With Iran on the verge of obtaining nuclear weapons and Russia wanting to re-assert itself as a world power through the Ukrainian crisis, a strong military presence in the world is more important for America than ever. A critical way the military does this is by remaining a global leader in ballistic missile technology.
The details of ballistic missile defense systems are wonky and technical, especially as the technology improves far beyond those missiles used in the defense systems proposed by conservative hero President Ronald Reagan. But now, as military weaponry becomes more sophisticated at an alarmingly fast rate, and more hostile countries acquire ballistic missile technology, the United States must stay ahead of the curve when it comes to missile defense.
But staying ahead of the curve for our defenses does not necessarily mean always supporting the most theoretical advancements, especially as our federal government struggles to rein in record deficits.
Over the past 20 years, the Missile Defense Agency (MDA) has invested significant resources in developing the most accurate missiles on earth, and engineers have learned a lot while fine-tuning key interceptors like the Standard Missile-3 (SM-3) which can take out enemy missiles while in flight. The SM-3’s proven track record – which includes 26 successful intercepts – is why these missiles are essential to the continuing NATO effort in Europe to defend against missiles from hostile nations.
But this is no reason to turn our backs on GMD. In fact, with limited budget resources, the emphasis should be on continuing to improve these missiles’ already impressive technology, making sure they always hit the intended target with laser precision.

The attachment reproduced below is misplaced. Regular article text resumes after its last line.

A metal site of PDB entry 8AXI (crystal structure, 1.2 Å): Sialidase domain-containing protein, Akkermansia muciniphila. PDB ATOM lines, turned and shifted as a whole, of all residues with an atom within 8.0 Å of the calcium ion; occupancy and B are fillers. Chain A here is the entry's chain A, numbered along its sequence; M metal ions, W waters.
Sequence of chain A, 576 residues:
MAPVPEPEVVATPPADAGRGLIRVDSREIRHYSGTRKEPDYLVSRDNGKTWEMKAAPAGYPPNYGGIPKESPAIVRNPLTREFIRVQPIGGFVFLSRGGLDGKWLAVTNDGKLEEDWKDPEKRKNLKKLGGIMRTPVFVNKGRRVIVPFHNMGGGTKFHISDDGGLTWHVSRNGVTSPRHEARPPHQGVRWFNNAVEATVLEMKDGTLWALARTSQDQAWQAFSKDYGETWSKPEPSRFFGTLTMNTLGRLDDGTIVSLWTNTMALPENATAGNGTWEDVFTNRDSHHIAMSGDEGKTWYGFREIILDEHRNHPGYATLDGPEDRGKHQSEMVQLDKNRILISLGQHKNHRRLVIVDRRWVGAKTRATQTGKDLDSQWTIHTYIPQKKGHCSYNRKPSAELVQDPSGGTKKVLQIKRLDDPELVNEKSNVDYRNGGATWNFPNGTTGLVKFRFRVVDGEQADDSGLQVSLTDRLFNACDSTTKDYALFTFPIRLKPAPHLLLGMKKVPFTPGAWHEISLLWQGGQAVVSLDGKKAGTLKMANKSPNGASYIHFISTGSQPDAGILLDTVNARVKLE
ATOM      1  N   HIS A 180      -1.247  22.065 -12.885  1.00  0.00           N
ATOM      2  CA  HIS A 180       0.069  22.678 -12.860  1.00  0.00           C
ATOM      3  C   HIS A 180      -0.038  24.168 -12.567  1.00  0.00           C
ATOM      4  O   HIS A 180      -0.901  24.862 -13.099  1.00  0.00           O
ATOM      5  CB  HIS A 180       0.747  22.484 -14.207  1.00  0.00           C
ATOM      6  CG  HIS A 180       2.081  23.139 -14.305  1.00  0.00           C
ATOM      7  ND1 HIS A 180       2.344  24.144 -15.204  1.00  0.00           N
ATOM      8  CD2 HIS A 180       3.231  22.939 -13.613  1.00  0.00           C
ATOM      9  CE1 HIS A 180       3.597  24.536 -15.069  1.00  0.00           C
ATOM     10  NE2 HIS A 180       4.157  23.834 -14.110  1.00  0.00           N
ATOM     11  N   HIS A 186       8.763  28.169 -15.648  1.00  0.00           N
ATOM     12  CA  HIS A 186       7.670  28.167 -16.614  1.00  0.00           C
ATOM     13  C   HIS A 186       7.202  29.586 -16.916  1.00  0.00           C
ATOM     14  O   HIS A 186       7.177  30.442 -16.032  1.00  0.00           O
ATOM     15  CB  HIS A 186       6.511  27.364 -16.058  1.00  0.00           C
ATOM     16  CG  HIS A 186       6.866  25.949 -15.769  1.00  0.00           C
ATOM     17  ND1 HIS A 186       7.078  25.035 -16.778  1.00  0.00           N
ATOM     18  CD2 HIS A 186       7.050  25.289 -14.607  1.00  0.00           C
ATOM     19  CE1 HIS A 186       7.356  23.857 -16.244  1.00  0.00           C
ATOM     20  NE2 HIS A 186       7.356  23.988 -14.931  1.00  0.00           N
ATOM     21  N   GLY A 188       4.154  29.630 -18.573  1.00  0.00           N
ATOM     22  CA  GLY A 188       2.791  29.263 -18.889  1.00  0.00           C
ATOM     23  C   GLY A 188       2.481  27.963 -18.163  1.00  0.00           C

Even though according to Senator Kelly Ayotte (R-NH), the Obama administration has cut funding for missile defenses in half, it has at least come to its senses by turning away from the Standard Missile-3 II-B. Pushed heavily by entrenched special interests, the SM-3 II-B missile is a wildly expensive, flawed theoretical concept which could not be deployed until 2022. Of course, that timeline would be possible only if you believe even the most optimistic government estimates, which assume there will be no technical setbacks. Spending scarce resources on such a long-term time table, while hostile regimes wish to do us harm today, hardly seems like a prudent decision.
The tipping point on this debate came when the GAO and the National Research Council noted that the “boost phase intercept” concept that is central to the SM-3 II-B is not likely feasible. It would be impossible politically to explain spending billions on missiles which now may never exist, when the cheaper route also keeps America safer.
With the dangers America faces, time is of the essence when it comes to missile defense. With billions of dollars and countless man hours already invested to produce current accurate missile technology, the most effective way to bolster our defenses is to reengineer what already exists, and do so quickly.
America simply cannot afford – literally – for the Department of Defense to keep throwing away good money after bad. If it is serious about protecting the homeland and sending a message to Russia and others, breathing life back into the SM-3 II-B is not the way to do it. Fixing the GMD and evolving its hit-to-kill technology is.
Why is a missile defense shield no longer controversial and enjoys bipartisanship support? Because it works. Therefore, as threats evolve, Congress and our military must be nimble enough to swiftly direct already diminished resources into improving what already are the best missiles available today. This is a common sense budgetary decision which will keep America safe.